DAVID BOWIE by Dylan Jones

DAVID BOWIE

A Life
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KIRKUS REVIEW

A sweeping, gossipy biography of the chameleonic pop star in the form of an oral history, with input from dozens of collaborators, lovers, and admirers.

Bowie himself weighs in, too, as longtime music journalist and British GQ editor Jones (Elvis Has Left the Building: The Day the King Died, 2014, etc.) scored excellent access to Bowie and his cohort. However, Bowie’s contributions are mostly gnomic pronouncements—e.g., “my art has little to do with trends, and nothing at all to do with style.” For details (and dirt), Jones finds producers Tony Visconti and Brian Eno, who weigh in on Bowie’s approach to recording (game for anything but impatient); fashion and music journalists, who were wowed by his path-breaking 1970s performances; his first wife, Angie, who had an embattled relationship with the singer as he deeply indulged in sex and cocaine in the mid-’70s. (Deep Purple’s Glenn Hughes recalls “so many girls coming and going one by one, nonstop.”) Bowie’s musical output after the early 1980s is generally dismissed as cravenly commercial and/or lazy, but Jones’ interlocutors tend to argue even Bowie’s miscues reflect the same seeking spirit that produced “Ziggy Stardust”; he just became more interested in acting and art collecting and had settled down with his second wife, Iman. Jones unearths quirky bits of Bowie-ana (he wanted to sing a duet with Mick Jagger from a space shuttle) and details his highly creative months preceding his death from cancer in 2016. But the occupational hazard of oral histories is that they lack broader context, and a hermetically sealed, accentuate-the-positive feel intensifies in closing pages thick with encomiums—though the author does make room for critic Paul Gorman’s assessment: “he made execrable records during 1984-1995, often wore terrible clothes, stupid makeup and had rotten haircuts.” Jones captures his subject’s transformations and the responses they provoked, but the tone is fan-friendly, assuming Bowie's greatness rather than arguing for it.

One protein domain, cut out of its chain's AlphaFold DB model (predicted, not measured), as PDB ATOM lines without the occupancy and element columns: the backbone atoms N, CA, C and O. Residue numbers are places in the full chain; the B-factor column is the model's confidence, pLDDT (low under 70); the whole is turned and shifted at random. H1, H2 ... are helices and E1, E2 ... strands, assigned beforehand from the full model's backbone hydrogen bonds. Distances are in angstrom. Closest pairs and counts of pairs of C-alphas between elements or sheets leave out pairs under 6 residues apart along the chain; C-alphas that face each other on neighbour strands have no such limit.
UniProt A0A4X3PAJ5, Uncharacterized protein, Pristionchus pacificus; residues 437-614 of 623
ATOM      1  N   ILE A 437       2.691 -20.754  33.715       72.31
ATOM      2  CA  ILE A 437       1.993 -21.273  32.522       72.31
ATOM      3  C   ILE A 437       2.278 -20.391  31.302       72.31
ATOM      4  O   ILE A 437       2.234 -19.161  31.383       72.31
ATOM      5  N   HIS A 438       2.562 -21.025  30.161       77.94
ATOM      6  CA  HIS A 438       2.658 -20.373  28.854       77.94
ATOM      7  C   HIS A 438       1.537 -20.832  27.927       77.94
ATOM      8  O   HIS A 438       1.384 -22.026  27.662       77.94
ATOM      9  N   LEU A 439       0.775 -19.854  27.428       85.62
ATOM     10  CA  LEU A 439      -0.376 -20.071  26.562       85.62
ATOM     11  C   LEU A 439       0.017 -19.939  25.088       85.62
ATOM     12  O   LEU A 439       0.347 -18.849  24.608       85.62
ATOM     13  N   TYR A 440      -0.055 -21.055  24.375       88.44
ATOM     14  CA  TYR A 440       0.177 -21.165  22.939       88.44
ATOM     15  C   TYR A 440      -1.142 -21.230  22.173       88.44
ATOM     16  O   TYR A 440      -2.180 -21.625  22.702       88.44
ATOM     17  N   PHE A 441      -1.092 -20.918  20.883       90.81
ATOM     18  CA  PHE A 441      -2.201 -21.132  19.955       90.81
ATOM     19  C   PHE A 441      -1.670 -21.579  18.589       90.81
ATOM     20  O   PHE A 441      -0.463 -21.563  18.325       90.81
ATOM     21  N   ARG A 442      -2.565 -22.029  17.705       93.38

A dishy but overstuffed and overly praiseful portrait.

Pub Date: Oct. 3rd, 2017
ISBN: 978-0-451-49783-3
Page count: 544pp
Publisher: Crown Archetype
Review Posted Online:
Kirkus Reviews Issue: July 1st, 2017




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